New Water Year Underway, California Prepares for a Possible Wet El Niño Year


The Feather River Bridge in Oroville, California. Photo taken October 2, 2023.

The Feather River Bridge in Oroville, California. Photo taken October 2, 2023.

Sacramento, Calif. – The Department of Water Resources (DWR) today highlighted how the State and its federal and local partners are preparing for the new water year which started October 1 and the possibility of another wet season under strong El Niño conditions.

California’s investments in forecasting and emergency preparedness paid off during last season’s storm events and the State is incorporating lessons learned during the last water year and advancing the science and technology that will be critical to managing water in the coming years. DWR will utilize the most advanced forecasting tools with our partners like NOAA, Scripps, and others to prepare for whatever may come to California in the months ahead.


DWR and the U.S. Bureau of Reclamation, which operate the State Water Project and Central Valley Project respectively, are closely coordinating to ensure the state’s reservoirs have flood space available under a second year of flood conditions as well as store as much water as possible in case of a return to drought conditions.


This past winter’s storms provided a huge boost to the State Water Project. Lake Oroville levels recovered and had the single biggest increase in the State Water Project’s history last year. The SWP was able to capture a total of 3.5 million acre-feet in reservoirs since December 1, 2022. Oroville is currently at 136 percent of historical average today, up from 64 percent of average a year ago. San Luis Reservoir, the jointly operated reservoir in Merced County, sits at 190 percent of historical average today, up from 67 percent this time last year. You can find additional reservoir levels at California Water Watch.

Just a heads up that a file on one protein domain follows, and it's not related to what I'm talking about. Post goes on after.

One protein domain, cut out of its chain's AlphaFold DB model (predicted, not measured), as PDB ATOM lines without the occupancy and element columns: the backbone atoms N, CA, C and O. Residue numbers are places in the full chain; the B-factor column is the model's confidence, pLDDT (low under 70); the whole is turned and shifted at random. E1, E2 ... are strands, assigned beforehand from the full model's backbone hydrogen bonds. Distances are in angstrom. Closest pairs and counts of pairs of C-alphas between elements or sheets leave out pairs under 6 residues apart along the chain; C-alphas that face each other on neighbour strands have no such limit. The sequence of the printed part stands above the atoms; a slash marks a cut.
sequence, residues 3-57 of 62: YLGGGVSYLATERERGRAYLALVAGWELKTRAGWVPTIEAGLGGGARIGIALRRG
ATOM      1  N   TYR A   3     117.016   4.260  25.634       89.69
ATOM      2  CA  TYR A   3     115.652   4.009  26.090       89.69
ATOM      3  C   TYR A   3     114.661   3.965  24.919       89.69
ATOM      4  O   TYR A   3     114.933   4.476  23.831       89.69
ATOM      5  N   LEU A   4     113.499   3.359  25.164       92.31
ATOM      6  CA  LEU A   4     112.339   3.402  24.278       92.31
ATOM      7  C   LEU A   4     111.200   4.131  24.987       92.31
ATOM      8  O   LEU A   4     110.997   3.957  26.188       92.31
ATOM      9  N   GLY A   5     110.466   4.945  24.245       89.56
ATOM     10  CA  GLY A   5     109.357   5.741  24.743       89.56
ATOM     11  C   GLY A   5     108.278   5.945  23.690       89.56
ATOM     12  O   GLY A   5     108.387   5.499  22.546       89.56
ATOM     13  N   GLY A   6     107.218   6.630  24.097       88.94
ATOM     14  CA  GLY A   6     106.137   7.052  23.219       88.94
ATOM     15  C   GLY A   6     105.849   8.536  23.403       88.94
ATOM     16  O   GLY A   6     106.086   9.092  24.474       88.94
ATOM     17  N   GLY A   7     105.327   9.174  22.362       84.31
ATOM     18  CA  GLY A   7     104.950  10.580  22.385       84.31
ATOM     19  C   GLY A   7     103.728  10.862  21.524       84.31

In addition to smart water management, DWR is working to prepare local communities for the threat of a second year of flood conditions. DWR is providing vulnerable communities with funding, flood fight training, and continued material support across the state. DWR is starting this water year with more flood fighting materials on hand than last year, including 2.4 million more sandbags, pre-positioned at more locations.


The State-Federal Flood Operations Center (FOC) is working with local counties and communities to provide flood fight training and pre-season emergency response coordination across the state to ensure vulnerable communities have the resources and training needed to respond to potential flooding. A list of those counties is available in the PowerPoint presentation linked below.


The Governor, in partnership with the Legislature, has invested a total of more than $430 million in the most recent budget to support flood response and projects to protect communities from future flooding.


As the new water year gets underway, communities and all Californians are urged to be aware of local flood risks, be prepared to evacuate and know your evacuation routes, and take action immediately when evacuation orders are issued by local authorities. State agencies are coordinating during California Flood Preparedness Week, October 21 – October 28 to help local communities prepare for possible flooding.


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